Okay, so if someone has a tight diaphragm and they have a lot of lymph issues, do you need a practitioner to work on that for you or is that something you do yourself?

Perry 1:07:55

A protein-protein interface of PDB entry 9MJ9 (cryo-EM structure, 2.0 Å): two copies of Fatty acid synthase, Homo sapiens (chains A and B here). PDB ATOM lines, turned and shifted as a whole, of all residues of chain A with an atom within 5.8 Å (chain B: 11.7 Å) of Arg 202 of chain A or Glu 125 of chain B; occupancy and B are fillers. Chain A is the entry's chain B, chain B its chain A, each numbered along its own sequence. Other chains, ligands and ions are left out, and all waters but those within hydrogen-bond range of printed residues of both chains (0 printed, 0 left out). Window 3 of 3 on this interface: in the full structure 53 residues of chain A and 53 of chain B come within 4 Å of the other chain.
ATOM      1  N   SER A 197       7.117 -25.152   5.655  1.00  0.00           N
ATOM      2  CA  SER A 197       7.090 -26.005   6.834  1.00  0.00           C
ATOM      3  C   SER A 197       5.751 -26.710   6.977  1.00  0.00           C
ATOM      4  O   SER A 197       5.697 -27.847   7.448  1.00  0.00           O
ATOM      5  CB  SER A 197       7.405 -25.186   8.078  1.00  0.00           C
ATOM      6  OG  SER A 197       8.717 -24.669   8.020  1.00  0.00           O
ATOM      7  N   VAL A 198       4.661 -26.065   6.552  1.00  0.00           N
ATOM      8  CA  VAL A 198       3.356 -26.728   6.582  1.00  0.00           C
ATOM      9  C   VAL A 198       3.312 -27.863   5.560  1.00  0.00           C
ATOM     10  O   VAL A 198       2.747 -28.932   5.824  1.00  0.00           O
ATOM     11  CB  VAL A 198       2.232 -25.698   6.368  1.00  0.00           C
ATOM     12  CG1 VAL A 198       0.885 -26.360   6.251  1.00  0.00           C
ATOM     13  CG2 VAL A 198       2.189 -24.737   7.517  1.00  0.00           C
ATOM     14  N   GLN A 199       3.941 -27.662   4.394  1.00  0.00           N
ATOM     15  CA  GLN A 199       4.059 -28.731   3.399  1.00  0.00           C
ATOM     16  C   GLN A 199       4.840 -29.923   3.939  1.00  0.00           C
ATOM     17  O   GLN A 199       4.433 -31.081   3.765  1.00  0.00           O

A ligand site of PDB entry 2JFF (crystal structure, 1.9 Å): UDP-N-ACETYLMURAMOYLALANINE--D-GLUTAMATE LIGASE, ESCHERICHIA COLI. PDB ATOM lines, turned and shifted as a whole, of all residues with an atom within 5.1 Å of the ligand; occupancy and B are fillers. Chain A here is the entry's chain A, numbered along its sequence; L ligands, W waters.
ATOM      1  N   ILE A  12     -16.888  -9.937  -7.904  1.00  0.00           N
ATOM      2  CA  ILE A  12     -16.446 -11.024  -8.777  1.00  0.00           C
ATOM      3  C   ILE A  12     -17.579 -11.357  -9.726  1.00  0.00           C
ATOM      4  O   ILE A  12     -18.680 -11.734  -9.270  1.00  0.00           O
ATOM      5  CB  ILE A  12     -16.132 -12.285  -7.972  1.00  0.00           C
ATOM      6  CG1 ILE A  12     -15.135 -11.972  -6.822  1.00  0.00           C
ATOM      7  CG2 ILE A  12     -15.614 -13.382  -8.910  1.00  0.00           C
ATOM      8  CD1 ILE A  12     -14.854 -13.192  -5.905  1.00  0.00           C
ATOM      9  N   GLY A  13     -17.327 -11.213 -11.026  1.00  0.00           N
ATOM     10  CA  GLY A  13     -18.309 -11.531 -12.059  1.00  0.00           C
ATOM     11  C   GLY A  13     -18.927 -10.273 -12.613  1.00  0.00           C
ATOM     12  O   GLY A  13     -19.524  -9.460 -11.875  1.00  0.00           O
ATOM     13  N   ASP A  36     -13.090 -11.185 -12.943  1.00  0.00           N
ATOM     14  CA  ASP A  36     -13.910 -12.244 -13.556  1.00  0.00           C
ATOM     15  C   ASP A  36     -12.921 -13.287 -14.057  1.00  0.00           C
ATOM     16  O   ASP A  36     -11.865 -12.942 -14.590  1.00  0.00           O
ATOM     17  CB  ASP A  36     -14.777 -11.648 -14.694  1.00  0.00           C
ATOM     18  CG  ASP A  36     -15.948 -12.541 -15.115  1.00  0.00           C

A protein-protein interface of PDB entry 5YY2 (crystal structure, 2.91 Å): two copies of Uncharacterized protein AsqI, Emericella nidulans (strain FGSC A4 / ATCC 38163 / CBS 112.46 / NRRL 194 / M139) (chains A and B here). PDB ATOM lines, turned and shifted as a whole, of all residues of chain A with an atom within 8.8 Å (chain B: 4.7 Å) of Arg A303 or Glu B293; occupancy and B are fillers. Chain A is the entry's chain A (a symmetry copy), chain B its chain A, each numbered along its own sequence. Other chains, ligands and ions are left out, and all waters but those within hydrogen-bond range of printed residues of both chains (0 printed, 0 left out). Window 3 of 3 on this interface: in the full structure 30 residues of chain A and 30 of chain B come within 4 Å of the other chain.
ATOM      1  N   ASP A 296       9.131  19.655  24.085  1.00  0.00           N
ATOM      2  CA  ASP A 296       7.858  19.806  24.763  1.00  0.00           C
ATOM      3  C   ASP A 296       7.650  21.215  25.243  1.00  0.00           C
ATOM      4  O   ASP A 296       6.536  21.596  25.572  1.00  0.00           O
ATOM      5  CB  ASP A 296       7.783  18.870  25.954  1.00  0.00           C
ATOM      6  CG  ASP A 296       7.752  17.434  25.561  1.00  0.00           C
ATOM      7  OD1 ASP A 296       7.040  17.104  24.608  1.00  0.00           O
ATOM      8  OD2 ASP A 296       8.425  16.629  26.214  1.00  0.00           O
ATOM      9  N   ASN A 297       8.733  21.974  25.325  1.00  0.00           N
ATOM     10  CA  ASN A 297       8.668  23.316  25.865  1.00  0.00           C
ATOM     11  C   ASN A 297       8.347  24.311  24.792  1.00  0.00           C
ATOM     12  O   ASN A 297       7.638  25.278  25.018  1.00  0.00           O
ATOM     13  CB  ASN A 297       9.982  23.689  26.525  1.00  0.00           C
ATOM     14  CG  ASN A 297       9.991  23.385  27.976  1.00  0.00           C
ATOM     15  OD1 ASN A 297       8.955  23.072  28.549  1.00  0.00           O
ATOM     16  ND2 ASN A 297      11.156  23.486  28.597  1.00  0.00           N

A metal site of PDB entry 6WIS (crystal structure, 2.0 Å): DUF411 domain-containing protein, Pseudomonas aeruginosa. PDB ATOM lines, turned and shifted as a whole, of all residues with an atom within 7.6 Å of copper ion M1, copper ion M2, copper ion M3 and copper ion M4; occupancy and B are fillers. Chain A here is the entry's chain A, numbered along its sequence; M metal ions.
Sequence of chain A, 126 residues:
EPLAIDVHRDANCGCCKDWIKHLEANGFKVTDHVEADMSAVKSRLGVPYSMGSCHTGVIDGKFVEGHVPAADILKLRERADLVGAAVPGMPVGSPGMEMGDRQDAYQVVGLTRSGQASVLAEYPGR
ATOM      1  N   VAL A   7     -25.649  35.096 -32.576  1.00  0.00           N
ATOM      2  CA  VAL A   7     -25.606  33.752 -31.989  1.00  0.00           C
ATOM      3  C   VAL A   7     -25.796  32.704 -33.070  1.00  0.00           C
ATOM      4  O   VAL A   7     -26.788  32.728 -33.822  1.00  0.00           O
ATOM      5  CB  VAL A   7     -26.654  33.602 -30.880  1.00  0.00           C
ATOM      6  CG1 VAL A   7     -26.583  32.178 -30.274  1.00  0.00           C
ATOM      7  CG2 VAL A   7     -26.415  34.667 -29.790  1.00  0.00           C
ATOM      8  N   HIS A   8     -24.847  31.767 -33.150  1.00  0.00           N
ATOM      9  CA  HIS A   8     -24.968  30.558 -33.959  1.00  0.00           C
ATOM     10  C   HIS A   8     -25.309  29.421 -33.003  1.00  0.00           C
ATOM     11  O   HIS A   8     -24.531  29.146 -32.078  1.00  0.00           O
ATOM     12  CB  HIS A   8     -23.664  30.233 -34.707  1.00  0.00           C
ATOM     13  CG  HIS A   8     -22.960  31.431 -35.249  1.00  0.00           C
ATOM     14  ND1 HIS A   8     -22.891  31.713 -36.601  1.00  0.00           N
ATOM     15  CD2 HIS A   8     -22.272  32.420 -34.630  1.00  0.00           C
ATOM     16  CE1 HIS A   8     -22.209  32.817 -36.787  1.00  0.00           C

No, you can do it yourself. We teach self-produced programs for everybody because everybody has a sovereign right to release your own lymph and your own organs. Don’t let anybody tell you any different. It’s just knowing how you do it. We teach techniques that every human can do to themselves as a self-technique. You can do it to other people, if you have a license to do so but you can certainly do it to yourself. Some people though, if they’re really affected with lymphedema and a pretty significant autoimmune disease, we usually the encourage you to see a professional for lymphatic work because lymphedema, there’s a lot of different factors that go into that one. And then people who are really, really sick, you have to go easy with lymphatic work because they’re going to, they’re much more sensitive to detoxification. You can do a lot. You can do too much which would not hurt them but you can overload the system a lot. It just makes them feel bad for a long period of time. It can slow down the healing process but if you just want to get rid of chronic pain and get rid of some swelling and go harder, faster, stronger, longer and take care of some of these chronic issues that you’ve had for a long time you can easily do these things to yourself because you should do them. People say how often should you work the lymph. Every day of your life. Every day, you should do some lymphatic work because it’s always fighting off toxins all the time.